Lisa, S.A. v. Juan Jose Gutierrez Mayorga, No. 2571-VCL (Del. Ch., June 22, 2009), read opinion here.
This Chancery Court decision involves a 1992 sale of shares in a group of family-owned corporations organized under the laws of Guatemala and El Salvador. The plaintiff is a Panamanian corporation. The defendants are a Panamanian corporation, a Barbados corporation and two Delaware corporations. Also named is a Guatemalan national and resident, who is an officer and director.
The court concluded that the Delaware courts lack personal jurisdiction over any of the defendants other than the Delaware entities. Moreover, the court concludes that a number of the counts in the complaint failed to state a claim upon which relief can be granted against either of those Delaware entities and that, in addition, all claims against them must be dismissed on grounds of forum non conveniens.
The court discusses the burden that the plaintiff must bear to show a basis for the court’s exercise of jurisdiction over non-resident defendants when a motion to dismiss is filed under Chancery Court Rule 12(b)(2). The court explained that in addition to showing some statutory basis for the assertion of jurisdiction over non-resident defendants, the plaintiff must additionally establish that the exercise of jurisdiction over the non-resident defendants comports with the requirements of the Due Process Clause of the Fourteenth Amendment to the United States Constitution.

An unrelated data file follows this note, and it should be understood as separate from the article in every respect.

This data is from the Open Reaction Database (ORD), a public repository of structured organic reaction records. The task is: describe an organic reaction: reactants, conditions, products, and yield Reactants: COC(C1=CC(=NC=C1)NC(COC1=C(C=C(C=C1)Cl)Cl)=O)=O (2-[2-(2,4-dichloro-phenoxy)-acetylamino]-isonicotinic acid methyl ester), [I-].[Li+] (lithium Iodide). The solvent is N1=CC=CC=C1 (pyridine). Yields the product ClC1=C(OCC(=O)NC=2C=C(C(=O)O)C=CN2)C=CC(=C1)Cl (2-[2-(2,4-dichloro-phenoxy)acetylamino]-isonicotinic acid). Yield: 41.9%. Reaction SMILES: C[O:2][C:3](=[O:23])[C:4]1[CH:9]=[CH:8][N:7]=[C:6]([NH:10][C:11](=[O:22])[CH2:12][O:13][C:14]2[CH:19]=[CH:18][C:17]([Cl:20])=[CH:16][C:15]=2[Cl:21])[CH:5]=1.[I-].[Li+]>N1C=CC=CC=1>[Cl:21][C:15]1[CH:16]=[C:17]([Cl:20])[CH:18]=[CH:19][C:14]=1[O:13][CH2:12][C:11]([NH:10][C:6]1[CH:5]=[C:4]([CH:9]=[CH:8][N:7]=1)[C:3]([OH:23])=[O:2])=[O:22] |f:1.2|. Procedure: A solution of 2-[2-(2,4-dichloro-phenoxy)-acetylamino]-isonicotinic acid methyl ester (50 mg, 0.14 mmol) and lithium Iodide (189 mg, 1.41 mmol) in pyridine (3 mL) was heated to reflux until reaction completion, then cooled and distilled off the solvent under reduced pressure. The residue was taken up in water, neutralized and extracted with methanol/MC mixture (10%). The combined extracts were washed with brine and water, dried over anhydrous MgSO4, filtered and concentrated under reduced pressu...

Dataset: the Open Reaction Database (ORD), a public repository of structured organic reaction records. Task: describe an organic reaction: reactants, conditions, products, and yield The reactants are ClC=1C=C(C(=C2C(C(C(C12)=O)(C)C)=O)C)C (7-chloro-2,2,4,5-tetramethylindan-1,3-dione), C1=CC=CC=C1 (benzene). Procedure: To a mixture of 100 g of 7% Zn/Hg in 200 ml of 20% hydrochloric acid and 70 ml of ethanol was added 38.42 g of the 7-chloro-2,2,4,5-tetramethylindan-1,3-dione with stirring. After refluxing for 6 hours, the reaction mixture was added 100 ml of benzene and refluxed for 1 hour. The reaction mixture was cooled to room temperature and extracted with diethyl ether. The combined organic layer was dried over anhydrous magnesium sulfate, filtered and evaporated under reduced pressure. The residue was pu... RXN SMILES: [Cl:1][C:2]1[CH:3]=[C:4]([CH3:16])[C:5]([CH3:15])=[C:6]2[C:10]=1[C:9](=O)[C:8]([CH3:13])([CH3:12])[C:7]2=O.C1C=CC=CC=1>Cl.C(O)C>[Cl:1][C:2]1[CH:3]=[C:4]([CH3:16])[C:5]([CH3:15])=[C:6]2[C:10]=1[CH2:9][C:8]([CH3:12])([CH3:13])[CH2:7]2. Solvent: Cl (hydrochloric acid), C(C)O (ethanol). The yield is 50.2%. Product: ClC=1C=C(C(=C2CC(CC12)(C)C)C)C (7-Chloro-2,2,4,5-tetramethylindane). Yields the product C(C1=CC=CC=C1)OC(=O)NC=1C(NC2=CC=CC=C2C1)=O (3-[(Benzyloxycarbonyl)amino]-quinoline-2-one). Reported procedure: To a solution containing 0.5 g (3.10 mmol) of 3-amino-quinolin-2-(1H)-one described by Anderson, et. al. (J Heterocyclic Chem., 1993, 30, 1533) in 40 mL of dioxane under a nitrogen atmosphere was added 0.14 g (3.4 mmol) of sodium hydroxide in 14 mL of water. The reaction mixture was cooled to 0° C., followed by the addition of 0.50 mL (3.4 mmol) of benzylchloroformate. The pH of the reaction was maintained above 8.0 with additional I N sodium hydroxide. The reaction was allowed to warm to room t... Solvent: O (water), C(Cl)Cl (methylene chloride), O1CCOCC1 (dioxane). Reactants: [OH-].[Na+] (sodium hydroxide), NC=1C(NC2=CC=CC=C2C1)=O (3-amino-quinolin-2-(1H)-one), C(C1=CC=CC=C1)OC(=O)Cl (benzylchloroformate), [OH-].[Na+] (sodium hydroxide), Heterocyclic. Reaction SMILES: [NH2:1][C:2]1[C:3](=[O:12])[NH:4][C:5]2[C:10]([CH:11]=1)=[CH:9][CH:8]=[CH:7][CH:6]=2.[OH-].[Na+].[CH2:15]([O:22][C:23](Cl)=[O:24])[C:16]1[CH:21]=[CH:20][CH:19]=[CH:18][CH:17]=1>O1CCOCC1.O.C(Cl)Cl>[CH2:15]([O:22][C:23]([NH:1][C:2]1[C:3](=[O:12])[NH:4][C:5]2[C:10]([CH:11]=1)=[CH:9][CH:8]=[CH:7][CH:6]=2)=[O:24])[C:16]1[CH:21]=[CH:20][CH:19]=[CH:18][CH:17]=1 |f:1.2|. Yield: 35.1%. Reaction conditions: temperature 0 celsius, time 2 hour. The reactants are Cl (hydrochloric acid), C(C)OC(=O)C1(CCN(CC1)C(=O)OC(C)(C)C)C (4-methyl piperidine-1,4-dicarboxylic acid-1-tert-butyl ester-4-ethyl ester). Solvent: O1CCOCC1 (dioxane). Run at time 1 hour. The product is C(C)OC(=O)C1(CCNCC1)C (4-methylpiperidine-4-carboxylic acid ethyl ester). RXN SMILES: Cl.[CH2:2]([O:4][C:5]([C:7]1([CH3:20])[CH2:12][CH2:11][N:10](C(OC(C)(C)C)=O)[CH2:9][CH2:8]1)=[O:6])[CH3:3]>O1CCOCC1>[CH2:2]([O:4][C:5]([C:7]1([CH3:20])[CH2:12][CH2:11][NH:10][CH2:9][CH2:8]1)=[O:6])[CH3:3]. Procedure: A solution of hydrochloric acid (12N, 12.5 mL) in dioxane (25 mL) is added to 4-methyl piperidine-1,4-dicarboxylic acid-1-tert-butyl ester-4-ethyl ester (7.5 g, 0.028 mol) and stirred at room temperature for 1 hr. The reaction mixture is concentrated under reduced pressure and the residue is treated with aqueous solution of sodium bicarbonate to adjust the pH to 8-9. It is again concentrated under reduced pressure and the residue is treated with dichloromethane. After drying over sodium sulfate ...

In rejecting the request for jurisdictional discovery (see case citation at footnote 19), the court also explained why there was not a basis for jurisdiction under either the general long arm statute at Section 3104 of Title 10 of the Delaware Code, nor was there jurisdiction pursuant to Section 3114 of Title 10 of the Delaware Code that relates to jurisdiction over officers and directors of Delaware corporations.
This decision provides a helpful discussion of the statutory and public policy basis for imposing jurisdiction under Sections 3114 and 3104, and the court explains why neither of those statutes allow for the imposition of jurisdiction in this case and why therefore the motion to dismiss was granted.
Moreover, the court explained that: “where, as here, Delaware courts have jurisdiction over but a few of the interested parties, and there is a court in another jurisdiction capable of exercising jurisdiction over all of the interested parties, this court has dismissed the action for improper venue.” Parenthetically, the court considered testimony that the plaintiff did not want to use the courts in Guatemala based on alleged corruption in those courts. However, the court observed that the record only referred to alleged corruption in the criminal courts of Guatemala as opposed to the civil courts in that country. Nevertheless, the court concluded that based on forum non conveniens the court reasoned that the case should be dismissed.